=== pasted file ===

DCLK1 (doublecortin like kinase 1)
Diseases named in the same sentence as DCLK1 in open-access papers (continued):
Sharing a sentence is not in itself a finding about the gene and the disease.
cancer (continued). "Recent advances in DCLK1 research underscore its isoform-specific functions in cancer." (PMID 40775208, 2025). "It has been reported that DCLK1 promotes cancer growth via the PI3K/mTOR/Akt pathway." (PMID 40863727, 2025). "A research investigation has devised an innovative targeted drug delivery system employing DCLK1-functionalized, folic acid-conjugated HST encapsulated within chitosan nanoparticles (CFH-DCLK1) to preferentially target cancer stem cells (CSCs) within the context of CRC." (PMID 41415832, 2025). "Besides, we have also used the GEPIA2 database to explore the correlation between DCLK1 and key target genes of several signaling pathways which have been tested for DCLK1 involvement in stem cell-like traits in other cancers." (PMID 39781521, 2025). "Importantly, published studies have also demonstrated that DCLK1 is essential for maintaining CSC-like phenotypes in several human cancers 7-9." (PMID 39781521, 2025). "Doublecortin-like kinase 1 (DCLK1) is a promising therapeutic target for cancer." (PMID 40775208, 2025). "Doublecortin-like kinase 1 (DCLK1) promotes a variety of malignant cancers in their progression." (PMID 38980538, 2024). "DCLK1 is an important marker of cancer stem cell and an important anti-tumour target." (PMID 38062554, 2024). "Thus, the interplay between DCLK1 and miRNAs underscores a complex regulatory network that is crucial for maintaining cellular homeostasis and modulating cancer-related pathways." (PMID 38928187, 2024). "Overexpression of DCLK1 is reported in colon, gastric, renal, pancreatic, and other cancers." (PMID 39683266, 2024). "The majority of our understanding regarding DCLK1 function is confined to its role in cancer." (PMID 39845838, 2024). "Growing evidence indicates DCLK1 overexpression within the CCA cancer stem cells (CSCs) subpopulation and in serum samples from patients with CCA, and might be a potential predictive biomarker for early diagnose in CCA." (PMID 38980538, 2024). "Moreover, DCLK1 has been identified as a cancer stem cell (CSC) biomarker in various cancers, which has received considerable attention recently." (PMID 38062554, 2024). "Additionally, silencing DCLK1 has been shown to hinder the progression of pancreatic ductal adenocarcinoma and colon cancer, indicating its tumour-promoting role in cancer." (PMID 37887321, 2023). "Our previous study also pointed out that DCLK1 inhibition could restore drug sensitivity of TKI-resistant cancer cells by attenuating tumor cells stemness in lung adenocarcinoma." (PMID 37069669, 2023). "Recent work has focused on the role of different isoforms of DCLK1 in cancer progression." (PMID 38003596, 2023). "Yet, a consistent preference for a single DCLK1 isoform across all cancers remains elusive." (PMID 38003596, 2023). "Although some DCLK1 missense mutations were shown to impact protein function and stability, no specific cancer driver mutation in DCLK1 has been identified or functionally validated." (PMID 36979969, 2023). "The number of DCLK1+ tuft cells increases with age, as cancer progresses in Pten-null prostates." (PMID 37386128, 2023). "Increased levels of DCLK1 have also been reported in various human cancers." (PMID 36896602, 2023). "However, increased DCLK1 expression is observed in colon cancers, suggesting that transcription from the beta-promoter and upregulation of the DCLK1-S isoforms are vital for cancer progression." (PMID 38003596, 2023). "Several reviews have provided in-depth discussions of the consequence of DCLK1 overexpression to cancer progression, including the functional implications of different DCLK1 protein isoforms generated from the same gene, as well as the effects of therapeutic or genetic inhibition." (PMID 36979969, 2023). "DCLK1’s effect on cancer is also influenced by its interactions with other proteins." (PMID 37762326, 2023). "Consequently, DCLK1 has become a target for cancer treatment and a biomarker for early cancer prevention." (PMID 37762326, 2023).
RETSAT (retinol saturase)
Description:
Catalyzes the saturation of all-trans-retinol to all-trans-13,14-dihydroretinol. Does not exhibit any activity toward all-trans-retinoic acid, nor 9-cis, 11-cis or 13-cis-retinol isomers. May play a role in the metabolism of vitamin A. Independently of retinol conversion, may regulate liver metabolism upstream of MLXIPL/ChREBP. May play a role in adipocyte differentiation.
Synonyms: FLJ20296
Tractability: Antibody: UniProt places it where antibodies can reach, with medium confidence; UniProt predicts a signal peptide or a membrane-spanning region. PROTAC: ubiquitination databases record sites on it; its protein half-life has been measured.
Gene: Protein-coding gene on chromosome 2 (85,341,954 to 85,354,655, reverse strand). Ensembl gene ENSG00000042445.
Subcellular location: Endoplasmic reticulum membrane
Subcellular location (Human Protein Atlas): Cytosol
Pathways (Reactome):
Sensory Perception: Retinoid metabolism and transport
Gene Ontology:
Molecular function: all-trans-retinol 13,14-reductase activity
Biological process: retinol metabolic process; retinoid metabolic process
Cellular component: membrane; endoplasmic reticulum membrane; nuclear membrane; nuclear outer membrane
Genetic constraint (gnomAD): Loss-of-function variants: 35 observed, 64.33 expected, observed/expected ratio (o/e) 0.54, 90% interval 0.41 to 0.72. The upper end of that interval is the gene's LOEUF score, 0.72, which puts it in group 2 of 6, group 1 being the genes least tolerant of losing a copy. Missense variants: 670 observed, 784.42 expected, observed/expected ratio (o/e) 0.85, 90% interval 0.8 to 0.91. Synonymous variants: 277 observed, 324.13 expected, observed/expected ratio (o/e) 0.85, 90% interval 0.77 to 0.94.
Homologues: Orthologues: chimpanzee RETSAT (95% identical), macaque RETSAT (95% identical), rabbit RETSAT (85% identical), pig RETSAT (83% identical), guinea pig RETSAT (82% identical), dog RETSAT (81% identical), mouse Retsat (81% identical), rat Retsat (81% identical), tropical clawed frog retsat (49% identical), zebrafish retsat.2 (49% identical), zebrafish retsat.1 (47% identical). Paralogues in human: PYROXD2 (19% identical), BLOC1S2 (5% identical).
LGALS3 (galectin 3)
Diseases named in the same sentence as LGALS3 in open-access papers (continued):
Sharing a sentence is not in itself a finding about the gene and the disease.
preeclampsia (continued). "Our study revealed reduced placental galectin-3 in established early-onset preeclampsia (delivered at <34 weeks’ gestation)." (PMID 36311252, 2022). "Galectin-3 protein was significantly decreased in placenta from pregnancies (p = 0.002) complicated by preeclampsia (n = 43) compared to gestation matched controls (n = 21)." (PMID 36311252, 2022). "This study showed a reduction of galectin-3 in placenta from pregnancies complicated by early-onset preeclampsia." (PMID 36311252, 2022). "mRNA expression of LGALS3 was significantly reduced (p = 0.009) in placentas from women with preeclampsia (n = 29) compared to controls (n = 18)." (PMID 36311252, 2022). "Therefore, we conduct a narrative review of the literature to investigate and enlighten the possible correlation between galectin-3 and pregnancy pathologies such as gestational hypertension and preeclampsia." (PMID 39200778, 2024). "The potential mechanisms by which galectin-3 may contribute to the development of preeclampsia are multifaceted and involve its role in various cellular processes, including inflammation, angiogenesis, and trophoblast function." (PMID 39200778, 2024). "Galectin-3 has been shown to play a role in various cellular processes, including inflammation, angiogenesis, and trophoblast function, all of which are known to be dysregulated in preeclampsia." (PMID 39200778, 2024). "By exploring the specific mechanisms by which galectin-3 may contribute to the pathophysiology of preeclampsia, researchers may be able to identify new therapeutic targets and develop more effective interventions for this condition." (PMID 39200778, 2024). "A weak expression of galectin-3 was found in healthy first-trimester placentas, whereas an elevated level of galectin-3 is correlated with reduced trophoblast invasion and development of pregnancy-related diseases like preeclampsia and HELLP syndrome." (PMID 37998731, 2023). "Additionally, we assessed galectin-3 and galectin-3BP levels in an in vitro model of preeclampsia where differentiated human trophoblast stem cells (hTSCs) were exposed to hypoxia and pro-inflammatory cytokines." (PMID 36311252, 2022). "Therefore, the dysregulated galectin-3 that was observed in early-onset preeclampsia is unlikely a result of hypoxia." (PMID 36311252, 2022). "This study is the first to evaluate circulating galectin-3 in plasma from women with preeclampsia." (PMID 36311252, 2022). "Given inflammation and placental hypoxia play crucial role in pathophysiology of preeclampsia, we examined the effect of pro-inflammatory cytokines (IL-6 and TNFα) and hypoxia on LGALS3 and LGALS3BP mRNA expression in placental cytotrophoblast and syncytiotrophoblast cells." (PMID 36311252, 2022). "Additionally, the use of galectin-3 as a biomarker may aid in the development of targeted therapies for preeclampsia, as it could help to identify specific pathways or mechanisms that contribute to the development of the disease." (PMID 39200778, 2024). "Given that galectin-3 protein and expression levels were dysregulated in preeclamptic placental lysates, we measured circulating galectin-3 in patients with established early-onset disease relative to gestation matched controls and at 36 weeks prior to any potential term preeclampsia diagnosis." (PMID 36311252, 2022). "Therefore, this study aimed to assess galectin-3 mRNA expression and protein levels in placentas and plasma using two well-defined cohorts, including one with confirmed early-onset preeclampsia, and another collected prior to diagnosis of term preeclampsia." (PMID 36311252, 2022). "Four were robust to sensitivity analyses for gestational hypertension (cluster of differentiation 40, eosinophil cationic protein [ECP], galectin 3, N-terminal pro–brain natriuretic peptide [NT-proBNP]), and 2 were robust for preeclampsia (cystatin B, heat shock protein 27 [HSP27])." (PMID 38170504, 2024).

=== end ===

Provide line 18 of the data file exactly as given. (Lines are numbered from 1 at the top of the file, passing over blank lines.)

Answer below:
Cellular component: membrane; endoplasmic reticulum membrane; nuclear membrane; nuclear outer membrane